In the lithiation of V6 O13, one can choose several catalysts from Table 1 above and insert the reduction potential for each of the prospective catalysts into the equation:

E=-(1.24-RP)

to predict the potential effectiveness of each of the chosen catalysts in the lithiation of V6 O13. A selection of potential catalysts is shown in Table 2.

              TABLE 2______________________________________Reduction Potential (Lithiation of V.sub.6 O.sub.13) Catalyst        RP     E______________________________________Benzophenone      -1.72  0.48  Stilbene -1.92 0.68  Styrene -2.13 0.89  Naphthalene -2.30 1.06  Biphenyl -2.46 1.22______________________________________

Based on the results in Table 2, one might predict the effectiveness of the five catalysts chosen to be benzophenone<stilbene<styrene<naphthalene<biphenyl.

The foregoing equations can be readily extended to select catalysts for the lithiation of other metal oxides. The value -1.24 is the arithmetic difference between the open cell potential of the lithiated compound (e.g., Li6 V6 O13) relative to a lithium anode (hereafter "OCP") and 3.04, which is the reduction potential of lithium. Hence, potentially useful catalysts for lithiating other metal oxides should have a reduction potential (RP) which satisfies the equation:

RP<OCP-3.04

Any of the metal oxides conventionally used in cathodes of lithium cells can be lithiated in accordance with this invention including V2 O5 and V6 O13. In accordance with a one embodiment of the invention, the vanadium oxide has a cage structure. The vanadium oxide may be an isopolyvanadate or heteropolyvanadate, i.e., the cage structure may contain only vanadium and oxygen atoms or it may also contain other metallic and non-metallic atoms such as manganese, phosphorous and the like. Such lithiated vanadium oxide materials having a cage structure found to be effective in the present invention include Li6 V10 O28 xH2 O, Li7 V13 O38, xH2 O, Li12 PV13 O4, Li8 V9 O19, Li6 V10 O28, Li3 MnV9 O26, Li4 Mn V10 O29, Li5 MnV11 O32, Li6 MnV12 O35 and Li7 MnV12 O35 and Li7 MnV13 O38. Mixtures of one or more of these lithiated oxides with other metal oxides or lithiated metal oxides may also be used in carrying out the present invention.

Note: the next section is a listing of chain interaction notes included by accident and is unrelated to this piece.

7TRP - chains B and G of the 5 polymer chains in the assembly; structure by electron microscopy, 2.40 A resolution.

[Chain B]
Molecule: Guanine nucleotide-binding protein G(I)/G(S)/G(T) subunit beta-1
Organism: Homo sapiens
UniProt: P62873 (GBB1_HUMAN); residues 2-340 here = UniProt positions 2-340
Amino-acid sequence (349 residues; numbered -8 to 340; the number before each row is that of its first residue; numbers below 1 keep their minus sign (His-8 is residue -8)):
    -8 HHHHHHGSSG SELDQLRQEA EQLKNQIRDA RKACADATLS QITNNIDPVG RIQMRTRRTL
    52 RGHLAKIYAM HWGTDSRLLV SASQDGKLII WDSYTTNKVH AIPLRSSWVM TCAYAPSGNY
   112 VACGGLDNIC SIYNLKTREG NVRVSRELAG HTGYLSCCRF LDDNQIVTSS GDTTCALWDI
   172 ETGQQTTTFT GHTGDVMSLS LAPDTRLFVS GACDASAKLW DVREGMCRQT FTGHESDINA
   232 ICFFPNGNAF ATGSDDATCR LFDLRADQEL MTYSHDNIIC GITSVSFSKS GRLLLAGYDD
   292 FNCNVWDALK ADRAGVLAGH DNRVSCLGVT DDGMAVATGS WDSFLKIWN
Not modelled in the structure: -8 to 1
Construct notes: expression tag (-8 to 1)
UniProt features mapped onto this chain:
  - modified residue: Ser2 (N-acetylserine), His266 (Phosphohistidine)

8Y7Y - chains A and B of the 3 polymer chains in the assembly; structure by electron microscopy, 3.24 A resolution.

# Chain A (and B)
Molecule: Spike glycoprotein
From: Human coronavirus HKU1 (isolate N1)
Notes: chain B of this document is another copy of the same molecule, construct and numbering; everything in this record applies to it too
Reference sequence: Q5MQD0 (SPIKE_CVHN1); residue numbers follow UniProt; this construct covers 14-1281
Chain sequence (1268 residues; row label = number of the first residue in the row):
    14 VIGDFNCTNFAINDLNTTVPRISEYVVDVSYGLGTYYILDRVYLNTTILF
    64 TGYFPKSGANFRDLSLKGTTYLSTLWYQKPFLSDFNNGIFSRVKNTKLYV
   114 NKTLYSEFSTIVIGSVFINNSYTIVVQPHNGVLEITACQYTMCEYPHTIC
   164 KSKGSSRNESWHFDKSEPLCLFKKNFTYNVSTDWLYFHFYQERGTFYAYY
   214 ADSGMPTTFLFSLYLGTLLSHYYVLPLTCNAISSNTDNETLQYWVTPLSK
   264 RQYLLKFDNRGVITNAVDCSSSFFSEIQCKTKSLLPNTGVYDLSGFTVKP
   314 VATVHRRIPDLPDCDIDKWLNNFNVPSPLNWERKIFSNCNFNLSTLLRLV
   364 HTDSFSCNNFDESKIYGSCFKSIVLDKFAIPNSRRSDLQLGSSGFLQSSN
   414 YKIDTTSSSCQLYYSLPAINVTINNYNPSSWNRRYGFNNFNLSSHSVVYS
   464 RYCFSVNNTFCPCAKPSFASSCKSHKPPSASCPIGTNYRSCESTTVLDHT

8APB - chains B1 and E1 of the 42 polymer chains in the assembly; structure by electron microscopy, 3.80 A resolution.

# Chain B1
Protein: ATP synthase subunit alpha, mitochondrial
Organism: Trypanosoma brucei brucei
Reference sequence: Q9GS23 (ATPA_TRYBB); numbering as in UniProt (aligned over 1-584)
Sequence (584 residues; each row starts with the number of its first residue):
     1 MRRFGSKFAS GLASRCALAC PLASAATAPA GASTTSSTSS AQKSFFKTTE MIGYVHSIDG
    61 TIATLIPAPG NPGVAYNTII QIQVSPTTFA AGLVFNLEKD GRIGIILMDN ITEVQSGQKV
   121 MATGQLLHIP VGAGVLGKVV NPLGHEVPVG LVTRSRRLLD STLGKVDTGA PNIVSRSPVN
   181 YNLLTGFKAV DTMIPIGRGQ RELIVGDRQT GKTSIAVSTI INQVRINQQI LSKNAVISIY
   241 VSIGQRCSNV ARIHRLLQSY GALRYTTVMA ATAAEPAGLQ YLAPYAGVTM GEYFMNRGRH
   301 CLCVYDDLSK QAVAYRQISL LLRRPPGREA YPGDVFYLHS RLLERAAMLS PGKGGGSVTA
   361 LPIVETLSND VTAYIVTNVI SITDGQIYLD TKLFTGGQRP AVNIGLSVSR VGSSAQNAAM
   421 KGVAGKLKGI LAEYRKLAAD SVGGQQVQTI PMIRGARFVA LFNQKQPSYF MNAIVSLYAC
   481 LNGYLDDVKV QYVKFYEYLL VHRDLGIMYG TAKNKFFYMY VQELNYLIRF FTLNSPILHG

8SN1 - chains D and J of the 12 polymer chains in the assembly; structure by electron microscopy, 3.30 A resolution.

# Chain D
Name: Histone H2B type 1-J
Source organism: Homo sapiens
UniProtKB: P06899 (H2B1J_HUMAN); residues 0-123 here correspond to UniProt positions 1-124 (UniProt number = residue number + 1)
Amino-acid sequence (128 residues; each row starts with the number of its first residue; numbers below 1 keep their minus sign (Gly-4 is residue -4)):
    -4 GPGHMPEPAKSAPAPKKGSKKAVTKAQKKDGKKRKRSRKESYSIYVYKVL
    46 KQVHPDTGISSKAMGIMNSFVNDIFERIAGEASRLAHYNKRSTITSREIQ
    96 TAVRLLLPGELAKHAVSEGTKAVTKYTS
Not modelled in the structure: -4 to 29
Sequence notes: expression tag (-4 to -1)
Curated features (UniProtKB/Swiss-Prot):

The lithiated vanadium oxides of the present invention are particularly useful as a cathode in electrochemical batteries.

In addition to being useful in lithiating vanadium oxides, the method of the present invention can be used to lithiate other metal oxides.

In describing the preferred embodiments of this invention, certain terminology will be utilized for the sake of clarity. It is intended that this terminology cover not only the recited embodiments, but all technical equivalents which operate in the same manner, for the same purpose to achieve the same result.

The term "cage structure" as used herein means a system of bonds connecting each atom in the compound to its neighbor in a polyhedron and is to be distinguished from the layered or channeled structure of conventional vanadium oxides. These lithiated vanadium oxide cage structures provide an inexpensive, high energy cathode material with excellent cycle-life and rate capabilities when used in a lithium electrochemical cell.

The term "electrochemical cell" refers to a composite structure containing an anode, a cathode, and an ion-conducting electrolyte interposed therebetween.

The term "battery" refers to two or more electrochemical cells electrically interconnected to provide appropriate voltage and current levels.

The term "salt" refers to any salt, for example, an inorganic salt, which is suitable for use in a non-aqueous electrolyte. Representative examples of suitable inorganic salts are alkali metal salts of less mobile anions of weak bases having a large anionic radius. Examples of such anions are Br-, SCN-, ClO4 -, BF4 -, PF6 -, AsF6 -, CF3 COO-, CF3 SO3 -, N(SO2 CF3)2 -, and the like. Specific examples of suitable inorganic ion salts include LiClO4, LiSCN, LiBF4, LiAsF6, LiCF3 SO3, LiPF6, (CF3 SO2)2 NLi, (CF3 SO2)/3 CLi, NaSCN, and the like. The inorganic ion salt preferably contains at least one cation selected from the group consisting of Li, Na, Cs, Rb, Mg and K.

The term "compatible electrolyte solvent" or "electrolytic solvent," or in the context of components of the non-aqueous electrolyte, just "solvent," is a low molecular weight organic solvent added to the electrolyte and/or the cathode composition, which may also serve the purpose of solvating the inorganic ion salt.